The Joint Finance-Appropriations Committee at the Idaho Legislature, today hit the biggie on its agenda: setting the budget for public schools.
Prior to today's meeting, the committee spent considerable time with stakeholders including the Idaho Association of School Administrators, the Idaho School Boards Association, State Superintendent of Public Instruction Tom Luna, the Idaho Education Association, and the chairs of the education committees.
The budget setting began with a motion for a 6.5 percent cut in administrative salary and benefits to make up for the American Recovery and Reinvestment Act funding which will be removed at the end of the year.
Rep. Wendy Jaquet of Ketchum, spoke up against the motion.
"I have a problem with this motion, and I’ll explain why. Our administrators today, they are basically the educative leaders of the school. We gave a reduction last year, and we’re giving a 6.5 percent reduction this year. We haven’t seen a really detailed critique of the superintendent’s numbers."
Co-chair of JFAC, Rep. Maxine Bell, the originator of the motion, said:
"“This motion has nothing to do with the value of an administrator. It’s all about the economy. The economy is the driving factor in this. The cuts in this budget reflect that. It’s not about the value, or the worth, of one position or another.”
The motion passed on a 15-4 vote.
Sen. Hammond motioned to approve JFAC's proposed budget in regards to teacher salary and benefits. The proposal included a 4 percent base reduction for teachers, reduced money allocated for the Gifted and Talented Teacher training program, and eliminated the line item for school supplies, $350 per teacher.
Rep. Cliff Bayer offered a substitute motion, suggesting a different allocation of discretionary dollars, in an effort to preserve teacher salaries above the $30,000 threshold.
"This is not to speak directly against the original motion, I’d just like to point out the differences, and why I’d like them to be discussed, and that’s it I guess, because I can read the tea leaves as well.”
Rep. Bayer's proposal included taking $3 million from school district discretionary funding, in order to offset a possible early-retirement program for educators. Bayer felt that salaries below $30,000 could be detrimental.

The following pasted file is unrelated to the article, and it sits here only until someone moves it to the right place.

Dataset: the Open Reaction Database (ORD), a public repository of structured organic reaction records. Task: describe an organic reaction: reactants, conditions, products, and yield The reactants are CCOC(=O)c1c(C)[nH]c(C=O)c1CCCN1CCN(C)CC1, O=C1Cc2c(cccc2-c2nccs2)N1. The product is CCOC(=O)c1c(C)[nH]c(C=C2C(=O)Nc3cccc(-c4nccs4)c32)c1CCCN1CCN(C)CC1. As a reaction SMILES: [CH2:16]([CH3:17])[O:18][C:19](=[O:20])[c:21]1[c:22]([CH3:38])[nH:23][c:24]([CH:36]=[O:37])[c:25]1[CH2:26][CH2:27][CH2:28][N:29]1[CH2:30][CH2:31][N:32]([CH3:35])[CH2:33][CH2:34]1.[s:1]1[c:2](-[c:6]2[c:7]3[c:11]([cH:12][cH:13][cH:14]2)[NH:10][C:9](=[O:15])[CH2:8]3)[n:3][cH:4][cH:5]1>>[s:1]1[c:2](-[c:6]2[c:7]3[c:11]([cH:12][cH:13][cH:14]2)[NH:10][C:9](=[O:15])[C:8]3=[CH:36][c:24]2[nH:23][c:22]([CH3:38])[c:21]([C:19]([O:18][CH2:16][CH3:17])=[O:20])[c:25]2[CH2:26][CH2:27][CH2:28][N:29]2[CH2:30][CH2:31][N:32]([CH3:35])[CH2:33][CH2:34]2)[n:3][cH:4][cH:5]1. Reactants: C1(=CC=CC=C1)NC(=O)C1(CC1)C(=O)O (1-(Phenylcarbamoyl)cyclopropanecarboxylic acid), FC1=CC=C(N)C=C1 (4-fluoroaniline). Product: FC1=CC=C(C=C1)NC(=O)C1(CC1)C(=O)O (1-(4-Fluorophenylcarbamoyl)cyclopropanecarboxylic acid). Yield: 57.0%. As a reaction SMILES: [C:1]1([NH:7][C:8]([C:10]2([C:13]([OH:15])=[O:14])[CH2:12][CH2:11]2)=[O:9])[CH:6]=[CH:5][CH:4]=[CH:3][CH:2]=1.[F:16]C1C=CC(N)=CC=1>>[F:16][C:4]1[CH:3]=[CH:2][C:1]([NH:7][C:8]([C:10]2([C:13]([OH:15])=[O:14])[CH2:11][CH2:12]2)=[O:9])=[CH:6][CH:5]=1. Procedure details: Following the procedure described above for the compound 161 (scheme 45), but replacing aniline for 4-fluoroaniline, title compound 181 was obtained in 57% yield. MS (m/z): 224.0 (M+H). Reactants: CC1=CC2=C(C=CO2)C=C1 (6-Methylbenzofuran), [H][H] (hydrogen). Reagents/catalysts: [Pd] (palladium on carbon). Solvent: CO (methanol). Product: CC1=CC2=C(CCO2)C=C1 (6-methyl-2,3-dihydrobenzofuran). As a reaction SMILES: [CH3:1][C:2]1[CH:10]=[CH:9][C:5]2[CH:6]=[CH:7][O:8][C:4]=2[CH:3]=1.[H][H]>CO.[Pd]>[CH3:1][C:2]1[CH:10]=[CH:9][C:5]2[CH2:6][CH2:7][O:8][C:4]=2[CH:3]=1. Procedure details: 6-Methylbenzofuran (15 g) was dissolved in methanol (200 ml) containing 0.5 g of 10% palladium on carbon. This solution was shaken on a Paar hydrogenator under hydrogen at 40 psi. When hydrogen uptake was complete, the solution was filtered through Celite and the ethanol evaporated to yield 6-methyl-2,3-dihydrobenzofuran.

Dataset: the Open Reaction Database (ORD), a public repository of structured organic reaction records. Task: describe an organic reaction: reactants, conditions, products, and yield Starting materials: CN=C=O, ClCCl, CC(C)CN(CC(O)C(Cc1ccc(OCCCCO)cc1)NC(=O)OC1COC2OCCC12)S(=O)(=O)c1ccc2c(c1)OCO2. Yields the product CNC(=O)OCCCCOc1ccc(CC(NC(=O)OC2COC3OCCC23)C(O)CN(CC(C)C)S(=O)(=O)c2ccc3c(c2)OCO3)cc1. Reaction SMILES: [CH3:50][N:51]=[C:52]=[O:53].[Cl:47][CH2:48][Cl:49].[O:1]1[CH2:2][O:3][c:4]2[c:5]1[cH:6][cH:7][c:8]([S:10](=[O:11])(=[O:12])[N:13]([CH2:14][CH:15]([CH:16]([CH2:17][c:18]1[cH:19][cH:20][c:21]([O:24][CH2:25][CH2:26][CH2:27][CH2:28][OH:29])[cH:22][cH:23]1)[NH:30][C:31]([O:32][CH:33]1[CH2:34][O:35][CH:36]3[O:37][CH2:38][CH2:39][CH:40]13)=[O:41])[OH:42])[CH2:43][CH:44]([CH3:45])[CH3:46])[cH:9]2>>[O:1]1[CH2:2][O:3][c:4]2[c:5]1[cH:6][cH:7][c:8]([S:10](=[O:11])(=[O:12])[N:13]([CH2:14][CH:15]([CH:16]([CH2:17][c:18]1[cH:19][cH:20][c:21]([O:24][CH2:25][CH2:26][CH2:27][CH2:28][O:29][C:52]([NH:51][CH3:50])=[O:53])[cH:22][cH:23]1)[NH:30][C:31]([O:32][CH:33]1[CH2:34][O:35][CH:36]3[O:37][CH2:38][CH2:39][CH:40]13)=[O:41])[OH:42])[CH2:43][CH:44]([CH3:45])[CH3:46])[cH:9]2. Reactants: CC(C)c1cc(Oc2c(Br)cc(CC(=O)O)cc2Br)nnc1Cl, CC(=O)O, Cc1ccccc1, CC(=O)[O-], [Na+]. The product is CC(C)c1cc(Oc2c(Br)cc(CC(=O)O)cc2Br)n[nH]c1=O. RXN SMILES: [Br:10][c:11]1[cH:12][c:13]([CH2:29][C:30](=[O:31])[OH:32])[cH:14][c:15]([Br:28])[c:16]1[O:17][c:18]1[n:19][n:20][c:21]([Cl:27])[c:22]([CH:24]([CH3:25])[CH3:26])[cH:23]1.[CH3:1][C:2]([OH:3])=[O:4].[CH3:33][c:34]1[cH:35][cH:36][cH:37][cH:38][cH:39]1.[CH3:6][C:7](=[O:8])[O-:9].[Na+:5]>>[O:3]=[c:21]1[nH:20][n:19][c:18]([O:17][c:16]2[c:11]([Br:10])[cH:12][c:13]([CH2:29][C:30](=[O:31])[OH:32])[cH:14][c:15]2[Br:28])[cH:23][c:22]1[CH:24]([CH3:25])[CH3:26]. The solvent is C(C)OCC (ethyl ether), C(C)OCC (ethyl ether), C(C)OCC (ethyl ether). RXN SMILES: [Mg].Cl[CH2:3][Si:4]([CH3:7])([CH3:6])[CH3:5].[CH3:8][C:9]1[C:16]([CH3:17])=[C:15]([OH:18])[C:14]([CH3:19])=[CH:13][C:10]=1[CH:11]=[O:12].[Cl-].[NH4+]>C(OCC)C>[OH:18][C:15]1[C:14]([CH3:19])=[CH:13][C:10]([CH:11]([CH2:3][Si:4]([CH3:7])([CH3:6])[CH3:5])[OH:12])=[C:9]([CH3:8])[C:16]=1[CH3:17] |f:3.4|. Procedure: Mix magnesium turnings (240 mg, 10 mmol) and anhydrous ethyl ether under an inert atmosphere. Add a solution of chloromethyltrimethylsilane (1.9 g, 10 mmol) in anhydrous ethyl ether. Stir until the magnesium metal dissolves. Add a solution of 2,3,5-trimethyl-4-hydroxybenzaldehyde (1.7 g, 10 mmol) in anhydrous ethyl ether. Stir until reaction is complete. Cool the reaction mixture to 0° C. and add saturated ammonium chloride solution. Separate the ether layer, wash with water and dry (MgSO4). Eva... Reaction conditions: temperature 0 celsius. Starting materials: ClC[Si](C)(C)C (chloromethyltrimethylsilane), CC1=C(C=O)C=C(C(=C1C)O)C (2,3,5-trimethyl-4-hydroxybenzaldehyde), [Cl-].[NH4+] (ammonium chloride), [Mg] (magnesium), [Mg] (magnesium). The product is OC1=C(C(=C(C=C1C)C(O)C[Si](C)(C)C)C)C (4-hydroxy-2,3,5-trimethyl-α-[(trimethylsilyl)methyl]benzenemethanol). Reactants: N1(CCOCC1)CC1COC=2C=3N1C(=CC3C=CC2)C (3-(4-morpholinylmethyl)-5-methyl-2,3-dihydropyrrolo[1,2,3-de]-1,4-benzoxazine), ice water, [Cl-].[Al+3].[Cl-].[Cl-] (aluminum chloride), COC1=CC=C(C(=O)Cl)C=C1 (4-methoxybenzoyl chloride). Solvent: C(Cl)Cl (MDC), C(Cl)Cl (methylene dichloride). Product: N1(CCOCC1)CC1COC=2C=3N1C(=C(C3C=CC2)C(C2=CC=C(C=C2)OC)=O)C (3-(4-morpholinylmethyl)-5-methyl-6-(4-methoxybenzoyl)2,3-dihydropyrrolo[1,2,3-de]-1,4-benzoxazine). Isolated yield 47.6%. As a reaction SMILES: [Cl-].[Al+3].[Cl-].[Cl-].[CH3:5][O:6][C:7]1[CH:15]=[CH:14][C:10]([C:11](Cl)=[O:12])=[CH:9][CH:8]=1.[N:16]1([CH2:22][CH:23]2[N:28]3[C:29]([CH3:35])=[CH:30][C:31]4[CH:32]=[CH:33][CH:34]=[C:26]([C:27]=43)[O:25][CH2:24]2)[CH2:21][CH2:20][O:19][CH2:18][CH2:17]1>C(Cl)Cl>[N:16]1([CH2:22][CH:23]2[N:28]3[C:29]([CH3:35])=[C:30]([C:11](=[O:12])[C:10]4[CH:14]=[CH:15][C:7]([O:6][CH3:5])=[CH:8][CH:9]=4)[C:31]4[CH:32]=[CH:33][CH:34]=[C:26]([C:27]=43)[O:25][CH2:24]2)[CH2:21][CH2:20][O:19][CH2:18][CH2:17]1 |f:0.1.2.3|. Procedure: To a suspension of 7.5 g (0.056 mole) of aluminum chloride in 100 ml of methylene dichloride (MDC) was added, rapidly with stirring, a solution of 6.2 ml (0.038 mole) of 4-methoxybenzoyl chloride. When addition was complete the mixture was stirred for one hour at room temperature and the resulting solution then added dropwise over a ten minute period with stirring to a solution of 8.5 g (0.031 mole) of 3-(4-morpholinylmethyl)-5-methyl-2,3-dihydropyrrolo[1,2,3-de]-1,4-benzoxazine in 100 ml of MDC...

"We have a constant need to recruit teachers into the classroom. I think this is a very important threshold at $30,000, and that it’s important not to go under. "
Considerable debate cropped up throughout the hearings, including statements on the validity of potential revenue increasing sources to help stop the gap faced by schools budget.
Sen Bilyeu said: "I can’t believe what we’re doing. We’re neglecting to tell the public what this cut really means. It really saddens me to see what we’re doing. I think there were other ways to bring in other dollars for education."
Legislators quibbled over the adequate level of compensation for teachers, but as Chair of JFAC Sen. Dean Cameron added:
"Just a reminder, we don’t set teacher salary here.”
The motion to cut teacher compensation by 4 percent passed on a 15-4 vote.
Additional intent language was heard that would declare a financial emergency for all Idaho State school districts, "for the purposes of reopening the salary and benefits compensation aspects of the negotiated agreement, including the length of the certificated employee contracts and the amount of compensation and benefits.”
Passing on a 12-7 vote, this would essentially allow all districts to reopen contracts.
Rep. Fred Wood said: “Every day we spend in here is a teacher’s entire year salary. This budget is for one year, and then it all goes back to normal. I think we have the resources to go back to normal.”
Afterward, Sen. Cameron thanked the members for their diligent work.
"This is 50 percent of the budget, and probably 50 percent of the work."